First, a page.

I got home at 12:45 AM last night. I am within 24 hours of the most incredible sport spectacle I have ever had the pleasure of witnessing live. A friend offered me the opportunity to use one of their tickets to go to the Women’s World Cup Final (USA v. Japan) in Frankfurt.
Immediately the rational, sensible, mother-of-seven-years-side of me went into gear. Kick-off wasn’t until 20:45, Ethan is away and I have three children… I couldn’t go! Fortunately, the passionate, soccer-loving side of me overrode that, and I committed to making it work. Sitter, check. Homemade shirt and obnoxious hat, check. Good friends to get me to the stadium and back, check. I did it. I spent seven of the fastest hours of my life, supporting our ladies in the middle of our adopted German homeland.
The soccer was inspiring, the fans were committed, the international fervor and yet mutual respect were something to behold. There I sat, in the heart of old Europe, watching a team from the Pacific Rim play their hearts out against our New World soccer standard-bearing women. I enjoyed an organic bratwurst with mustard, while I watched women in beautiful Japanese kimonos settle into the seats around me with their classy-but-passionate excitement. I saw plenty of facepainted U.S. bellies, heck, I wore a homemade shirt and light-up Uncle Sam hat myself.
What a year to have this experience. The women on that field were my peers. Some my exact same age. I played some highish level soccer in both California and the D.C.-area for 12 years. I know the level of time and energy required to be a competitive soccer player, and the level at which these women play is simply exhilarating. Furthermore, there was national character being displayed on that field. The U.S. women were persistent and fierce, but the Japanese were focused and efficient. The timing of the Japanese goals (within ten minutes after each U.S. goal) alone earned them the penalty kick shoot-out which gave them the title. Seeing three subsequent penalty shots stopped by the diminutive Japanese keeper was almost surreal. The celebration of the Japanese team as they were showered with golden glitter was genuine, intense and classy. Several of them formed a small circle and bowed low to the perfect green grass, honoring Buddha, presumably, but someone other than themselves assuredly. As we stayed, transfixed by the spectacle, after the cup had been handed out. The Japanese women put the trophy down, and picked up a large banner which read “Thank you to our fans in Japan and around the World” in English and proceeded painstakingly around the perimeter of the field so that we all got to see.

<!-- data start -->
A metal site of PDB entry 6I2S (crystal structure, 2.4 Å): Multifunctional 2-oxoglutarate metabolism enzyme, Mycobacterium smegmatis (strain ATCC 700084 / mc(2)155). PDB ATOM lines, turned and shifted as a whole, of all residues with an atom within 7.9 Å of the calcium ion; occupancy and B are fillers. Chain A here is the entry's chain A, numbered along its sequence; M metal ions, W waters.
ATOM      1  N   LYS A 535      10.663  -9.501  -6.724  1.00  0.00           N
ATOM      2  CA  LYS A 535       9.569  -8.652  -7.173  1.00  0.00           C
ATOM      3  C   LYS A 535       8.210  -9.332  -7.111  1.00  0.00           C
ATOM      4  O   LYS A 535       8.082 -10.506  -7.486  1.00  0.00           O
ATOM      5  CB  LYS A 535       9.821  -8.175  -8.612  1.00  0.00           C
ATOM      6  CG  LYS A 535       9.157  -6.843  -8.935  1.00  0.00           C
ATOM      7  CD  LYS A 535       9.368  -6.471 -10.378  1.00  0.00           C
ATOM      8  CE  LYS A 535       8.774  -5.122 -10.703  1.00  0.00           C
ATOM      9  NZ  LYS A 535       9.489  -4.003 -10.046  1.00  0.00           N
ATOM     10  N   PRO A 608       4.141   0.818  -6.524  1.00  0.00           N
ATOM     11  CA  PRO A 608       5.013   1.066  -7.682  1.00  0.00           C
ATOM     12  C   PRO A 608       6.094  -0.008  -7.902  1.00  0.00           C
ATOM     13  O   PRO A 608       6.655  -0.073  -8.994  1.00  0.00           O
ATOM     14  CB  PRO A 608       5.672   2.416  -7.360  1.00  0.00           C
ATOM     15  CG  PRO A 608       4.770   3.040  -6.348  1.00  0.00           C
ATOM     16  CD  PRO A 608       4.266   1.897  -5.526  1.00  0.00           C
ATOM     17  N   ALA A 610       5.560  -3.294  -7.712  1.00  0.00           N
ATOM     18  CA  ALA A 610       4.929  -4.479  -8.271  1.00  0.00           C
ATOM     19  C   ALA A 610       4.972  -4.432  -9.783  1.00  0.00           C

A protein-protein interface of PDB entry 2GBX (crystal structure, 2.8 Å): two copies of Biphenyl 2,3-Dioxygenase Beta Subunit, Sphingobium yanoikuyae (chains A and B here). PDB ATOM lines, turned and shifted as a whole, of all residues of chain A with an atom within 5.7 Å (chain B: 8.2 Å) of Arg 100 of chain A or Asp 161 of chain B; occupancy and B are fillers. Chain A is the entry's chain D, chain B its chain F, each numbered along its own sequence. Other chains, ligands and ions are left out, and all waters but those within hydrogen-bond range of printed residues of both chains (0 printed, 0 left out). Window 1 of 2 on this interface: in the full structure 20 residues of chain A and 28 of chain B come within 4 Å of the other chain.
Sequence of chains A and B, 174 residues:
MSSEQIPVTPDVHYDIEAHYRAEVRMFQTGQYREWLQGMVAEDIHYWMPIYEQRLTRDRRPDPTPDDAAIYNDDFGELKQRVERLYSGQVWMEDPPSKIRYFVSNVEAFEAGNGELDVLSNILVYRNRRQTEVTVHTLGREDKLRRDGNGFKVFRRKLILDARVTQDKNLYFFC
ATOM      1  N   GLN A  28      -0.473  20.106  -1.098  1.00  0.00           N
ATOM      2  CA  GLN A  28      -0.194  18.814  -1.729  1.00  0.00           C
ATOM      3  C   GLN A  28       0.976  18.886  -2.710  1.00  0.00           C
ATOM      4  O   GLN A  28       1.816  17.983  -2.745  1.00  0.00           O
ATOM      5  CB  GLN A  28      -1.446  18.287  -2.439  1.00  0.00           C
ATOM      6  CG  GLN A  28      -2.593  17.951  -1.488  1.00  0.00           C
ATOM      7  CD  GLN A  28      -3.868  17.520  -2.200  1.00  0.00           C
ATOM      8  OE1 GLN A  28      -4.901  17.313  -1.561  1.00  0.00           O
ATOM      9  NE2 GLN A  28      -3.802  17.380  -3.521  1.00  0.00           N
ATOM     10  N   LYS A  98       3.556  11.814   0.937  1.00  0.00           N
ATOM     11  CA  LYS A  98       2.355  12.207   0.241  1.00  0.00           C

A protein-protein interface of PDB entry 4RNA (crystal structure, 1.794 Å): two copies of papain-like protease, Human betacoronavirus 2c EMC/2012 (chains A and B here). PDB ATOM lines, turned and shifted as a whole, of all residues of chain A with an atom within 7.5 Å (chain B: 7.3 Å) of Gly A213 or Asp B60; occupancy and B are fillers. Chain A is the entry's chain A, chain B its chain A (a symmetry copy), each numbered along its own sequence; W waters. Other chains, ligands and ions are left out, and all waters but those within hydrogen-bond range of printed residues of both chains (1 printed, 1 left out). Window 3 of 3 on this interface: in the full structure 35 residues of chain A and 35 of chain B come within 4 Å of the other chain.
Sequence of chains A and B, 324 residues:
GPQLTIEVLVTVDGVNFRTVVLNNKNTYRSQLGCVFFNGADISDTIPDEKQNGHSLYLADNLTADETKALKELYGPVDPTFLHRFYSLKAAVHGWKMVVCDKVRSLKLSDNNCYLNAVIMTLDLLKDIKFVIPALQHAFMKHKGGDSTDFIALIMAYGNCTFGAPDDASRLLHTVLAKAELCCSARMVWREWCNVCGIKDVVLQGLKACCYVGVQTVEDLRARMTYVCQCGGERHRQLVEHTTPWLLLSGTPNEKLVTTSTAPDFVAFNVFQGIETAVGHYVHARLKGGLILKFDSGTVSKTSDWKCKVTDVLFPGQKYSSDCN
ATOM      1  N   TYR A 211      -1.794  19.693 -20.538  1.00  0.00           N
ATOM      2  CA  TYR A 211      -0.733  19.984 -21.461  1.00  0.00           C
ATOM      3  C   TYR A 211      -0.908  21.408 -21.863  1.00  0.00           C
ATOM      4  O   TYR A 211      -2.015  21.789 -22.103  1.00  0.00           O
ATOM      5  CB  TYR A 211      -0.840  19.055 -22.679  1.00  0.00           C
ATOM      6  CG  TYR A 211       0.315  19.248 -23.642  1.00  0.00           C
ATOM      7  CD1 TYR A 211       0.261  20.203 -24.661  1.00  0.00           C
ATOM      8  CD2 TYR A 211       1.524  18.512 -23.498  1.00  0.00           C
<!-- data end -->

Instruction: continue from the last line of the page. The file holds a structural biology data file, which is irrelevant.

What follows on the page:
The night was magical, I was never once embarrassed of my blinking Uncle Sam hat, but I also learned a great deal about Japanese culture and values, simply from watching a 120 minute football match with them. When I came home to my apartment to send my spouse a quick note, the Yahoo homepage blared, “Japan wins World Cup when US falls apart in penalty kicks”. Well, I am so glad I was physically present, because I know that that is not at all what happened. Rather, a group of inspired, diligent women, brought home a golden trophy that they deserve to guard on their national soil until 2015 in Canada. Then the U.S. women can have another shot at it, and I hope to be there again. What a night.